Flow rate and pressure relationship water activity

CHAPTER 3. GENERAL CONSIDERATIONS FOR PRESERVATION OF FRUITS AND VEGETABLES

flow rate and pressure relationship water activity

Explore pressure in the atmosphere and underwater. Reshape a pipe to see how it changes fluid flow speed. Experiment with a leaky water tower to see how the. The bottle will have a small hole where water will flow out. The graduated the hole increases? What happens to the flow rate when pressure is applied to the bottle? Organize your data into a chart and graph your results. . Lesson Plans · Worksheet Generator · Common Core Resources · More Teaching Tools · Schools. A graphic showing flow through a nozzle with the mass flow rate equation for The conservation of mass (continuity) tells us that the mass flow rate through a tube is a Button to Display Grade Activity Button to Display Grade Activity.

It would have traveled-- let's assume that the pipe doesn't change too much in diameter or in radius from here to here.

Fluid Pressure and Flow - Pressure | Water | Fluids - PhET Interactive Simulations

It would have traveled velocity times time, so V in times time. It could be meters or whatever our length units are. After T seconds, essentially this much water has traveled into the pipe. You could imagine a cylinder of water here. Once again, I know I made it look like it's getting wider the whole time, but let's assume that its width doesn't change that much over the T seconds or whatever units of time we're looking at.

What is the volume of this cylinder of water?

Osmotic pressure

The volume-in over the T seconds is equal to the area, or the left-hand side of the cylinder. Let me draw the cylinder in a more vibrant color so you can figure out the volume. So it equals this side, the left side of the cylinder, the input area times the length of the cylinder.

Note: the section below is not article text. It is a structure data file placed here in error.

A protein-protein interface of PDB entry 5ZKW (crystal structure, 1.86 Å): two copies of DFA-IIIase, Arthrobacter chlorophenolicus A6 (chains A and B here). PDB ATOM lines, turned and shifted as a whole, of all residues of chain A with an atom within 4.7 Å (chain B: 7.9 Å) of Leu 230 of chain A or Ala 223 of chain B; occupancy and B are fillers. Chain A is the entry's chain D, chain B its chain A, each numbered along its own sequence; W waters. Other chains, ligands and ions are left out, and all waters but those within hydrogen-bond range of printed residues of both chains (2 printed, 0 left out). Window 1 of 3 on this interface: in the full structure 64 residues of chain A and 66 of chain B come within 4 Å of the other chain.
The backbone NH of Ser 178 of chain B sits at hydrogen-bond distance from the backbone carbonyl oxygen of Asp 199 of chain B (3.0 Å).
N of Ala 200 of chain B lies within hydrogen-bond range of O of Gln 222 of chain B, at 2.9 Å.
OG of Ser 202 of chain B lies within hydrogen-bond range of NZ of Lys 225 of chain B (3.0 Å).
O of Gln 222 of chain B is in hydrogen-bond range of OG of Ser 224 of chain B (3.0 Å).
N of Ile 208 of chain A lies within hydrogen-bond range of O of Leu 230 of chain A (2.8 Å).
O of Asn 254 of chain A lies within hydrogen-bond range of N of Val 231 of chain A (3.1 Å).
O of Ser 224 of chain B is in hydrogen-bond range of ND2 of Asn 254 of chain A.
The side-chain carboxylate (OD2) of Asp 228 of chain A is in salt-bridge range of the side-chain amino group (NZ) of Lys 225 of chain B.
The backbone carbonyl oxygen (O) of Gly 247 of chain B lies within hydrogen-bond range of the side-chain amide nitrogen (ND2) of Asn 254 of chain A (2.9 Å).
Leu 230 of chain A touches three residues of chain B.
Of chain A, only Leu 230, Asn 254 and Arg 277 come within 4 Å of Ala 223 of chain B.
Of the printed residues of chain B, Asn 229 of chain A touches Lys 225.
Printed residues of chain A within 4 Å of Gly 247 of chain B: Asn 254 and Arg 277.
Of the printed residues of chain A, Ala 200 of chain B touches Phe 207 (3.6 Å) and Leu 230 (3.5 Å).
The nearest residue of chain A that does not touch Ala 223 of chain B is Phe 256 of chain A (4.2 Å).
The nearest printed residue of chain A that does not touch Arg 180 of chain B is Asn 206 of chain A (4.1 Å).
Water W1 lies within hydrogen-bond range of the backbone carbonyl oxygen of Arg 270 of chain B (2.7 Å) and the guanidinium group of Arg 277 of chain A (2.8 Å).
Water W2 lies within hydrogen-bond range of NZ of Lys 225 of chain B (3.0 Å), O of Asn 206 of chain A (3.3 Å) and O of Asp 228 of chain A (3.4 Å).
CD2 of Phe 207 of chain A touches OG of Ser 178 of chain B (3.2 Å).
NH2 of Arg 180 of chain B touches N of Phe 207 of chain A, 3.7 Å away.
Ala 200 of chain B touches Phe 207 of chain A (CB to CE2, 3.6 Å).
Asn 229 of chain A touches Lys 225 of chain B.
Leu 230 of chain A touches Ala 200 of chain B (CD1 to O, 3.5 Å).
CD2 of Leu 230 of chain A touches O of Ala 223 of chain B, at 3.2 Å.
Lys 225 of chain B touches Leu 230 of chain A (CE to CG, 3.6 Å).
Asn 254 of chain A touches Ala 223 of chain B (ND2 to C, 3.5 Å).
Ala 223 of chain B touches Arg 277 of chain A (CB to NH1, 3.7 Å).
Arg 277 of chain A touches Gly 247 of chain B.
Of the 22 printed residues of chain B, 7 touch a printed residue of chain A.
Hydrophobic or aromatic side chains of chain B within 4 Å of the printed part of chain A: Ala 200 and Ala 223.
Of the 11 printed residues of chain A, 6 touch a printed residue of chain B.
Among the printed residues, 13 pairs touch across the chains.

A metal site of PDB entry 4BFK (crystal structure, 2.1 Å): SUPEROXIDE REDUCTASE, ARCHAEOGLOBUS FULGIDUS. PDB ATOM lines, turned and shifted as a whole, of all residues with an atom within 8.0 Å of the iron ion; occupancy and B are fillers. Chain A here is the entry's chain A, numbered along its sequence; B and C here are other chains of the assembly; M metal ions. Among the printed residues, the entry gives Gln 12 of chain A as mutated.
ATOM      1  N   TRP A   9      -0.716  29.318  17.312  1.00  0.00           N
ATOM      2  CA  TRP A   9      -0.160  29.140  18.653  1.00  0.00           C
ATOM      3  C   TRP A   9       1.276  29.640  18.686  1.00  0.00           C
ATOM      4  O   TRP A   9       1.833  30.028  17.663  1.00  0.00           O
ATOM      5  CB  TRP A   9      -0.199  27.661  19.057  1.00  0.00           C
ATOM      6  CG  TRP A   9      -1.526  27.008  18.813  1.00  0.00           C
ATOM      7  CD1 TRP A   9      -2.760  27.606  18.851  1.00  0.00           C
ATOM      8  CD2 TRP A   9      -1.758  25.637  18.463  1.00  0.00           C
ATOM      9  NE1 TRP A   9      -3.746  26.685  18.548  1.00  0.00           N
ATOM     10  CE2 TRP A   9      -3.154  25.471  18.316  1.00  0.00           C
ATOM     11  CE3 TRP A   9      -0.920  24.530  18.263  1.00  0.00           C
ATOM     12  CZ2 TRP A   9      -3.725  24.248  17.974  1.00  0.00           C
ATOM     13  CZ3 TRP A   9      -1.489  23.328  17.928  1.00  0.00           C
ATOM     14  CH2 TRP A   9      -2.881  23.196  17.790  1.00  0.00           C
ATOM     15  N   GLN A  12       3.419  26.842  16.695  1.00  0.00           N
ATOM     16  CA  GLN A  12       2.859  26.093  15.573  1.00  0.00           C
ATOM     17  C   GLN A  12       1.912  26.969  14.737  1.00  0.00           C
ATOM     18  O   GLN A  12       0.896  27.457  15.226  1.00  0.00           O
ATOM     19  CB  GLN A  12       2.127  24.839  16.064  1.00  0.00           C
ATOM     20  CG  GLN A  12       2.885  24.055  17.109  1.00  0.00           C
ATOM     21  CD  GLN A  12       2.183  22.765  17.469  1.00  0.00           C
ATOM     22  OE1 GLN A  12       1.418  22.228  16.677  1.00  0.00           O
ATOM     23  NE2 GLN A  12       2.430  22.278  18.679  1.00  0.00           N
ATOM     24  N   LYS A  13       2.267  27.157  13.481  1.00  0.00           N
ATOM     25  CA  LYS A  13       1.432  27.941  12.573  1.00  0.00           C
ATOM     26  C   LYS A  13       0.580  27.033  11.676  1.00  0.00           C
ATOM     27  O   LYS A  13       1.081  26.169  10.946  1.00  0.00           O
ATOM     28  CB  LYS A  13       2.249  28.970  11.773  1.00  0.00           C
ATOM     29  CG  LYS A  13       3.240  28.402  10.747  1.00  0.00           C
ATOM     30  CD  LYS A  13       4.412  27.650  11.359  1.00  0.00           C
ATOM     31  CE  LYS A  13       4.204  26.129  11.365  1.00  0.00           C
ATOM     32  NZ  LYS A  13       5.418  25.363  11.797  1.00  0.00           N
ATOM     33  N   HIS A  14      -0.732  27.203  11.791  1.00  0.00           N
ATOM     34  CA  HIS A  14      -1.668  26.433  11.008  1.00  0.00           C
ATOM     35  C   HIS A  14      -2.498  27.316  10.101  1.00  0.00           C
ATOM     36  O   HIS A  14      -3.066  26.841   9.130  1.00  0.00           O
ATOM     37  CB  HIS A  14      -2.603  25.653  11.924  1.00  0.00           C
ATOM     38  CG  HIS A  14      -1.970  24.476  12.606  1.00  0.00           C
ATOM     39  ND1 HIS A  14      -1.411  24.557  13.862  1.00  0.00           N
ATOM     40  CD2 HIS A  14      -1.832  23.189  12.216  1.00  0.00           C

Calculating Pressure and Flow

That's the velocity of the fluid times the time that we're measuring, times the input velocity times time. That's the amount of volume that came in. If that volume came into the pipe-- once again, we learned several videos ago that the definition of a liquid is a fluid that's incompressible. It's not like no fluid could come out of the pipe and all of the fluid just gets squeezed. The same volume of fluid would have to come out of the pipe, so that must equal the volume out.

Whatever comes into the pipe has to equal the volume coming out of the pipe. One assumption we're assuming in this fraction of time that we're dealing with is also that there's no friction in this liquid or in this fluid, that it actually is not turbulent and it's not viscous.

A viscous fluid is really just something that has a lot of friction with itself and that it won't just naturally move without any resistance. When something is not viscous and has no resistance with itself and moves really without any turbulence, that's called laminar flow.

That's just a good word to know about and it's the opposite of viscous flow. Different things have different viscosities, and we'll probably do more on that.

Like syrup or peanut butter has a very, very high viscosity. Even glass actually is a fluid with a very, very high viscosity. I think there's some kinds of compounds and magnetic fields that you could create that have perfect laminar flow, but this is kind of a perfect situation.

flow rate and pressure relationship water activity